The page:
Feb. 2, 2012 – More than four hours of testimony before the House Energy and Commerce Committee’s Subcommittee on Health — and members’ follow-up — nearly exhausted the issues related to the Prescription Drug User Fee Act V (PDUFA V) legislation yesterday, but just one question focused on drug marketing.
“It has taken hard work so far to keep direct-to-consumer [DTC] and other marketing on the back burner in PDUFA V,” said John Kamp, Executive Director of the Coalition for Healthcare Communication. “But I’m still worried. Consumer and other groups pressed FDA at several points last year in the FDA phase. I don’t think they are going to give up now, so we’re watching carefully and remain prepared for a challenge.”
During the Feb. 1 hearing, medical marketing was raised just briefly. “Do you actually have any resources for DTC advertising monitoring to ensure that consumers do have a balanced understanding of the drugs and the risks advertised to them and the accuracy of those?” Rep. Jan Schakowsky (D-Ill.) asked Commissioner of Food and Drugs Margaret Hamburg, M.D. “Where are we with monitoring these DTC drug ads?” she queried.
“We do have a
group that is charged with working on the oversight of DTC advertising and there is a process that involves the screening of the DTC advertisements,” Hamburg said, adding that “we don’t have fees associated with that.” Hamburg explained that although advertising was considered in previous PDUFA negotiations, “it is not part of PDUFA V.”
Hamburg said she gathered “that in the last PDUFA negotiation this had been identified as a possible area of focus, but actually including it was moved away from for a number of reasons that I think may have included the willingness to … include budget authority.”
“Hamburg’s response is right and appropriate,” Kamp said. “May it be the last word. However, we’re not betting the farm,” he added.
Indeed, although the exchange between Schakowsky and Hamburg was the only mention of drug advertising during this comprehensive hearing, it is unlikely to be the last, especially considering Schakowsky’s ending remark: “Given the prevalence of those ads on television, I would think that should be a major focus and I hope we can work together to make that happen,” she concluded.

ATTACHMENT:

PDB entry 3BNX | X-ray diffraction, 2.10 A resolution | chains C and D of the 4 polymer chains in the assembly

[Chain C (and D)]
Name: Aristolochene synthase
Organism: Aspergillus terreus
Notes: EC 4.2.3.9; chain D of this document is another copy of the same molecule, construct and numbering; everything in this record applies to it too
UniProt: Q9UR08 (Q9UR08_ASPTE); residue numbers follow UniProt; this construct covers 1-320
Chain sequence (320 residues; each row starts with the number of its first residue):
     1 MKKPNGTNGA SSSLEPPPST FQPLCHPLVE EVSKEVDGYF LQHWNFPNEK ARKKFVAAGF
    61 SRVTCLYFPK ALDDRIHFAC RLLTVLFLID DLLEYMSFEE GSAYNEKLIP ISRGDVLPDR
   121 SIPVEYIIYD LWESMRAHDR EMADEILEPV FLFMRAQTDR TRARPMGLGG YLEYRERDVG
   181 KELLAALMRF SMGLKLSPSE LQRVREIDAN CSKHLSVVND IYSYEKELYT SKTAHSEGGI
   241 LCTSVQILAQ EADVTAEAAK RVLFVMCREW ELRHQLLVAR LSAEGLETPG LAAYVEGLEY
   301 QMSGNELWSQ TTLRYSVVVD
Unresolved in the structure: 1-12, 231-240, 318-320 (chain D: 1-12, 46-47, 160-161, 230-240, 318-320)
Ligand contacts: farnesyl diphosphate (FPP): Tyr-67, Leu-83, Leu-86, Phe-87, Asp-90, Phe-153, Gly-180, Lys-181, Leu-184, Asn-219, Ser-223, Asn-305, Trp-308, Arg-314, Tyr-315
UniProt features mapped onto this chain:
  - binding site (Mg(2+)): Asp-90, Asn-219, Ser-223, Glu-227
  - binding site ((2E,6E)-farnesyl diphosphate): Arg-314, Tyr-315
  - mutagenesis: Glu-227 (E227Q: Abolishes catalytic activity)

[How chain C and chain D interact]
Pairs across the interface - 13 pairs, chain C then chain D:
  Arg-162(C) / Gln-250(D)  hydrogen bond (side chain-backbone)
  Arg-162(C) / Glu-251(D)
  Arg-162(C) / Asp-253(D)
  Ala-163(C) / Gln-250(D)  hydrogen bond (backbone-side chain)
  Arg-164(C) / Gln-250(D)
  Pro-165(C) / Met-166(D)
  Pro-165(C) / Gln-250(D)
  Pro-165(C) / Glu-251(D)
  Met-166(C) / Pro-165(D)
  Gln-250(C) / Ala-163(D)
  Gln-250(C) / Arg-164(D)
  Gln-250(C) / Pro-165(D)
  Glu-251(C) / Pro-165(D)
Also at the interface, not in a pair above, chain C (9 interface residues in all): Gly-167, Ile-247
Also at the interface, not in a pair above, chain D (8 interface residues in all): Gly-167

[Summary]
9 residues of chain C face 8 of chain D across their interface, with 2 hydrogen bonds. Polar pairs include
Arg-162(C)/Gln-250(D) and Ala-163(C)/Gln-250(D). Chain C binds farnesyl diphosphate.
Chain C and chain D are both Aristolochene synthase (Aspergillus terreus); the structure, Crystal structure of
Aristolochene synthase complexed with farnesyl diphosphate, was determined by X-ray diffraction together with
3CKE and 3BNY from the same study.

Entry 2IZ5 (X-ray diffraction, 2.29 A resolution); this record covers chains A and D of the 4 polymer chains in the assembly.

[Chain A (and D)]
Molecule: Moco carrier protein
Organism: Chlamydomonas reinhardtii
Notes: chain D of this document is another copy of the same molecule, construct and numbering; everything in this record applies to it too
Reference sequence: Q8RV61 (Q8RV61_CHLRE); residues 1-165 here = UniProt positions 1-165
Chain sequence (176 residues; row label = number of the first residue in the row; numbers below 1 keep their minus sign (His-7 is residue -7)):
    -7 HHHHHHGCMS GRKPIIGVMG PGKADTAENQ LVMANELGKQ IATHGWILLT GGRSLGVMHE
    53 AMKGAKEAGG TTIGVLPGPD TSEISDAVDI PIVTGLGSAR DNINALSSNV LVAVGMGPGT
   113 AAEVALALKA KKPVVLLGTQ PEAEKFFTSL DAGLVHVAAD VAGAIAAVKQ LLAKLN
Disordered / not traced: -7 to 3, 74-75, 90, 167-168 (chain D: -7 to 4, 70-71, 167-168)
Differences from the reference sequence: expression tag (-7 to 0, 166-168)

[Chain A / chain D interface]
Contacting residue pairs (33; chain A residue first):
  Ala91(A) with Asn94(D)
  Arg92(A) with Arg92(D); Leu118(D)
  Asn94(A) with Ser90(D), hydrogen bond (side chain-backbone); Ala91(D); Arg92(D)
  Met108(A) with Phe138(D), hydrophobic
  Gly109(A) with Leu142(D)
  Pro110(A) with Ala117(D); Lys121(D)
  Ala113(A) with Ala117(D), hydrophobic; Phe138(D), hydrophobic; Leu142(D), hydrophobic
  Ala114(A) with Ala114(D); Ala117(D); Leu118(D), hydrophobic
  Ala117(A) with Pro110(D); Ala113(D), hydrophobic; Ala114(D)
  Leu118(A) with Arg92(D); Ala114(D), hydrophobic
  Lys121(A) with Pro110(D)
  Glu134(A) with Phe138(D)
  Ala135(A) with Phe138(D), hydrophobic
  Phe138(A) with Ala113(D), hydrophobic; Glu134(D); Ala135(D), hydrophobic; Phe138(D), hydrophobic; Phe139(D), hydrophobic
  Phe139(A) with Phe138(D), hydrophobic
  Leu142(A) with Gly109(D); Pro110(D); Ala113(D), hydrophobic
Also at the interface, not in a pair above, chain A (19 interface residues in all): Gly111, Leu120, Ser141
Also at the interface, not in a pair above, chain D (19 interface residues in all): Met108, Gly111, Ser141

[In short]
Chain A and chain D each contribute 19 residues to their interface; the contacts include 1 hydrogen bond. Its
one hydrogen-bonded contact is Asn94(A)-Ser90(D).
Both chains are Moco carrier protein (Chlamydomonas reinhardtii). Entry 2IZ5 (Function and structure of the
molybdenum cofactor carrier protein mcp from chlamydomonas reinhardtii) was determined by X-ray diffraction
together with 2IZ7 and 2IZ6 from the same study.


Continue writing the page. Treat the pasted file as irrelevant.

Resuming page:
Recent efforts by other entities to push for drug marketing restrictions or greater regulation of DTC ads as a part of PDUFA V are worth noting. An Aug. 31, 2011, letter from the Pharmaceutical Care Management Association (PCMA) to the Joint Select Committee on Deficit Reduction called suppressing the use of branded drugs and eliminating the tax deduction for DTC advertising “debt-reducing solutions” that it claims, combined with other prescription drug measures, could save the federal government $100 billion over 10 years.
In highlighting the PCMA recommendation to ban the DTC advertising tax deduction, the letter states that “while the First Amendment allows for such advertising, it does not require tax payers to subsidize promoting the most expensive drug treatments.”
Further, a last-minute plea from a coalition of consumer groups to Department of Health & Human Services Secretary Kathleen Sebelius asked that more marketing rules – including expanded capacity for monitoring of DTC advertising – be added to PDUFA V language.
In tandem, these proposals forward the view that further discussion of marketing in the context of PDUFA reauthorization legislation is likely to rear its head again.
“Once groups like PCMA and Consumers Union take a position, they seldom give up easily,” said Kamp. “It would be naïve to think that our fight is over.”